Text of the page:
Among those whose lives have been touched by Edgar Rice Burroughs is Henry Hardy Heins. Pastor Heins' devotion to Burroughs has led him into a hobby which apparently closely rivals his heavenly calling.

I’m appalled by the tremendous amount of physical effort, time and research that must have gone into this book. The sincerest tribute I can pay to its compiler is that in the course of my work at ERB, Inc., seldom a day passes that doesn't find me referring to this Bibliography.

September 10:
On this day in 1932, the Tarzan radio program began. It featured Joan Burroughs and her husband, James H. Pierce, as Tarzan and Jane. Signal Oil and Gas sponsored the show. “The Power of Tarzan” is in the fuel for your car.
    A special stage premier for the show took place at the Fox Pantages Theater in Hollywood. The entire cast was present and thousands of fans, including Johnny Weissmuller, attended the premier. Edgar rice Burroughs supervised the scripts.
Details on the premier are available at:
and all 77 episodes of this series are available to hear at
    Today’s drabble, “Turn Your Radio On,” is excerpted from the September 1932 edition of the “Signal News,” Signal Oil’s in house magazine.


“Critics and thousands of motorists who jammed the World Premiere Radio Show at Fox Pantages Theatre in Hollywood proclaimed it the most fascinating and colorful radio program they had ever heard.

Congratulations were received on every side by the Signal Oil and Gas Company on the World Premier which introduced the Company's thrilling Tarzan radio broadcasts.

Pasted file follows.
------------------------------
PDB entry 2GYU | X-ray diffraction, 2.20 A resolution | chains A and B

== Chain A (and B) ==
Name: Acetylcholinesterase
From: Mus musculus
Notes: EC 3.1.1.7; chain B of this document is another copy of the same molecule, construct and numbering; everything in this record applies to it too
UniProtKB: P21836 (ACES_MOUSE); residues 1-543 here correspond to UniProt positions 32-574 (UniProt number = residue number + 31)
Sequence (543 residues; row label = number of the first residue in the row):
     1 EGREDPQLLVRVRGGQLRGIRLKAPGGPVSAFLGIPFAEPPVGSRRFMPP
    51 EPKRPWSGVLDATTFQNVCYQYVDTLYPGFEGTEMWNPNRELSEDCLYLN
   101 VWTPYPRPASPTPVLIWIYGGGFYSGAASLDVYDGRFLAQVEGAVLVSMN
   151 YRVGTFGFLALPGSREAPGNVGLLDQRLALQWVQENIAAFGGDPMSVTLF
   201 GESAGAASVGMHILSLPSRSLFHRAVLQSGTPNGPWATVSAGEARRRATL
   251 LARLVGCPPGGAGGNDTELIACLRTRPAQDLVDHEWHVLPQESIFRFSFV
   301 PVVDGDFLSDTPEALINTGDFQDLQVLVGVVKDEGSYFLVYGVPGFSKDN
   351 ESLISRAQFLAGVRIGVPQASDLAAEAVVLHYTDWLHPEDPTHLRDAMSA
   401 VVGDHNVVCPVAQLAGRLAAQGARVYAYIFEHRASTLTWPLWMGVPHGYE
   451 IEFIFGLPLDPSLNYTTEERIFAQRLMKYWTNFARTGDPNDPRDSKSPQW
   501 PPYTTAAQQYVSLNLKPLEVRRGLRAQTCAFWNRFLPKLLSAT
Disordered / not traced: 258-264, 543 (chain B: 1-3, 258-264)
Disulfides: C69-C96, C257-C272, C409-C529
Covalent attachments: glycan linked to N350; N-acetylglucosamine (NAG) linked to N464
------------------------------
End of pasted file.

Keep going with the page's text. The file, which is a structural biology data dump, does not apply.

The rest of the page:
Judging from phone calls to the radio stations, dealer reports from customers, as well as the universal enthusiasm and interest displayed everywhere by grown-ups as well as kids, it can conservatively be said that Signal's "Tarzan Over Radio" is off to a flying start.”

September 11:
On this day in 1976, the Filmation animated series, “Tarzan, Lord of the Jungle,” debuted on Saturday morning television.
    Robert Ridgely did the voice of Tarzan for all 36 episodes, which were featured in “Tarzan, Lord of the Jungle,” “The Batman /Tarzan Adventure Hour, and “Tarzan and the Super 7.”
    Ridgely appeared on “Sea Hunt.” “Maverick,” “Bonanza,” WKRP in Cincinnati,” “Night Court,” “Wings,” and “Designing Women.” On the big screen he played in “Blazing Saddles,” “High Anxiety,” “Life Stinks,” “Robin Hood: Men in Tights,” “Beverly Hills Cop II.” “Boogie Nights,” and “Heart Like a Wheel.” He voiced “The New Adventures of Flash Gordon,” and “Thundarr, the Barbarian.”
    Jane only appeared once in the series and she was voiced by Linda Gary. Linda, a voice actress, also did work for “The Land Before Time” series, He-Man and She Ra, Transformers, G. I. Joe, and the short lived Spiderman animated television series.
    Note: The Tarzan "yell" in the programs was voiced by ERB's grandson - Danton Burroughs. ~ BH
    For an episode list and details about the series go to:
    The drabble for today is “I Am Tarzan.” It is the intro to each episode of the animated series.


"The jungle: Here I was born; and here my parents died when I was but an infant. I would have soon perished, had I not been found by a kindly she-ape named Kala, who adopted me as her own and taught me the ways of the wild. I learned quickly, and grew stronger each day, and now I share the friendship and trust of all jungle animals. The jungle is filled with beauty, danger, and lost cities filled with good and evil. This is my domain, and I protect those who come here; for I’m Tarzan, Lord of the Jungle!"